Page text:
The route that the water takes in my "loop" is:
Reservoir > Pump > CPU > Chipset > GPU > Radiator > Reservoir
The first thing to do is to fill the reservoir with coolant. Water is still the best thermal transfer fluid for the temperature ranges involved in home PC liquid cooling. The kit recommends distilled water and Swiftech's own green HydrX additive, I have however used deionized water and antifreeze. De-ionised water is considered non-conductive, as the ions have all been removed, however, the longer it runs in the system the more conductive it becomes. Adding antifreeze has the added benefits of making the water less viscous (easier to pump around the system), acts as anti-corrosion, antibacterial and anti-fungal agent and its designed to run through car radiators, so a heater matrix core should be fine.
WARNING: Ethyl Glycol can kill. This I find out after I filled my loop.
Ethylene Glycol itself is not toxic, but it is metabolised in cats and dogs into several extremely toxic chemicals that are responsible for potentially lethal effects. Cats and dogs will readily drink antifreeze as it smells sweet, and it may only take a teaspoon full to be fatal.
Using good common sense can avoid any incidents, don't leave antifreeze lying around unattended. When using antifreeze in an open environment (i.e. mixing in a jug) keep all pets out the room, or safely shut in another room. A water-cooling loop is a closed environment as long as there are no leaks.
I am now looking for a new coolant...
For more information please read Ethylene glycol toxicosis in cats.
As the reservoir is filled up the liquid will pass down to the pump and eventually you can see it coming out the top of the pump towards your components. When the level of the reservoir stops going down, gravity has done its part and you must now use the pump.
Never let the pump run dry, terminal damage will result in seconds. The pump will empty a reservoir of this size in less than a second!
I filled the radiator up as much as possible and set the pump to its slowest speed and blipped the power on/off. To do this I used a paper clip in the power cable to the motherboard. By bridging two pins you can turn the power supply on when you remove the paper clip the power goes off.
Refill the reservoir and repeat as many times as is necessary to fill the loop. I then ran for a few minutes checking for leaks, while moving the water blocks around to displace any trapped air bubbles. After filling the reservoir again, I left the system running for a few hours, before turning up the speed on the pump. Testing lasted 6 hours during which I gradually increased the pump speed. There were no observable leaks in the loop, so I syphoned off excess water in the reservoir and tightened the cap down.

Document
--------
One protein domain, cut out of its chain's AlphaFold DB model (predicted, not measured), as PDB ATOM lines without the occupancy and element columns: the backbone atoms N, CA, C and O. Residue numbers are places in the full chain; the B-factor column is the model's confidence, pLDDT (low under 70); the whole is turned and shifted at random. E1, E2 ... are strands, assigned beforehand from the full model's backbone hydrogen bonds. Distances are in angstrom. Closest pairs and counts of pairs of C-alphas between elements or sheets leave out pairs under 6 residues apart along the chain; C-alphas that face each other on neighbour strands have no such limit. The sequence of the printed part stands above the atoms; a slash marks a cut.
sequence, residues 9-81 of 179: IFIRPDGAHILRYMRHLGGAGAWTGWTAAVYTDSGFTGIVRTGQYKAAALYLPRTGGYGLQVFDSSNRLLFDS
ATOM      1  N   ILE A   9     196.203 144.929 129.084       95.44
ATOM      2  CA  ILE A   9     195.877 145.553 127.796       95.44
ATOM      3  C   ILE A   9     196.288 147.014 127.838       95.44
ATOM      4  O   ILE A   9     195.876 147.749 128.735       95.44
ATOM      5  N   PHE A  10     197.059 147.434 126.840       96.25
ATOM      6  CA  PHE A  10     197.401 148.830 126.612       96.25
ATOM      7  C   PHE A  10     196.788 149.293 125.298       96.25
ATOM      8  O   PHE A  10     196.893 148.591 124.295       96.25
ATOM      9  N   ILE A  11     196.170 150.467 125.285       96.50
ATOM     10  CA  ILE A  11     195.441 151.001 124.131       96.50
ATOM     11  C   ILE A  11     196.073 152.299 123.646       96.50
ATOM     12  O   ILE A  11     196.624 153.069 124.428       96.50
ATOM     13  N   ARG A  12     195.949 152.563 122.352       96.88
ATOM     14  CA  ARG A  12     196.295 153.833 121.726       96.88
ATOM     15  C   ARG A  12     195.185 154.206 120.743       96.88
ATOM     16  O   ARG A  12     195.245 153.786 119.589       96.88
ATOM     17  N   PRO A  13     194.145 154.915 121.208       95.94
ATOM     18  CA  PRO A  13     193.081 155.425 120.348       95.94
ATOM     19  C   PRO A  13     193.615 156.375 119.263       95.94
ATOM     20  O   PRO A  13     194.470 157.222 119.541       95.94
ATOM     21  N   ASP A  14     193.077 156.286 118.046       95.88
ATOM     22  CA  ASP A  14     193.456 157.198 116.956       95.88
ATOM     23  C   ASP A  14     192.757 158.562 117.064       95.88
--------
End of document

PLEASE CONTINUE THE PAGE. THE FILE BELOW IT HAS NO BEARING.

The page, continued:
It was then time to install the water blocks on the components, using the supplied Artic Ceramique compound. The components were all installed, as they would be when the build is complete. The loop was then tested again for a further 6 hours at the highest pump speed (50PSI or 3.5 bars) before finally adding all the other components and finishing off the build.
My last attempt at wiring the case was a little messy, so this time I was determined to have a cable tidy session. The CoolerMaster Stacker isn't a cramped case, so there is plenty of nooks and crannies to hide cables in.
Even though I had thoroughly tested the loop for leaks, I was still nervous about turning the system on living for the first time. If there were any leaks now, it will go bang and wreck every component in the system. Luckily nothing went bang, and it powered on into the BIOS just as I planned it would.
At first, I had to double check it was all working, as it was so quiet! I am used to a case with so many fans running at high speeds that I had to visually check that they were running, which they were.
According to the BIOS temperature reading, the processor (CPU) is now running at 43 °C, where it was previously reading a temperature of 55°C. I left it on this screen for about half an hour to check that the temperatures were looking good, and I set a shutdown temperature of 70°C just to be safe. I then proceeded to boot into Windows.
I can now hear my hard drives working! All the fans on the old set-up were so noisy I couldn't even hear the hard drive heads clicking away.
As soon as Windows had loaded, I checked the temperature with Motherboard Monitor 5 and was delighted to see a temperature of only 43°C. Usually,, this is 50°C, maybe 49 on a cold day. More impressive was the graphics card temperature (GPU) was running at 32°C, down from about 45 when idle.
So far I am very impressed with the sound levels and the cooling performance!
- Windows XP Professional SP2
- DirectX DirectX 9.0c (4.09.00.0904)
- ATI Radeon X800 XT Platinum (R420)
- ABit IC7-MAX3 (BIOS 6.00 PG)
- Catalyst Driver 8.205-060104a
- 3DMark 2005 Free (1.2.0)
- AtiTool 0.0.23
- SuperPi 1.2
In order to fairly compare my old air-cooling solution with my new water-cooled system, the results must be scientifically obtained. Before I started this project, I formatted my system drive and did a clean install of Windows XP. Hardware drivers and software were loaded and this is the benchmark platform. For more details of driver and software versions, please see the box opposite. The same software and drivers were used in all tests. After each test, the computer was restarted. After Windows had finished loading, three instances of CLI.EXE were terminated using Task Manager. This is just the Ati control panel background task. All other tasks were left running. No applications were running apart from Motherboard Monitor 5 (MBM5), AtiTool and the test program.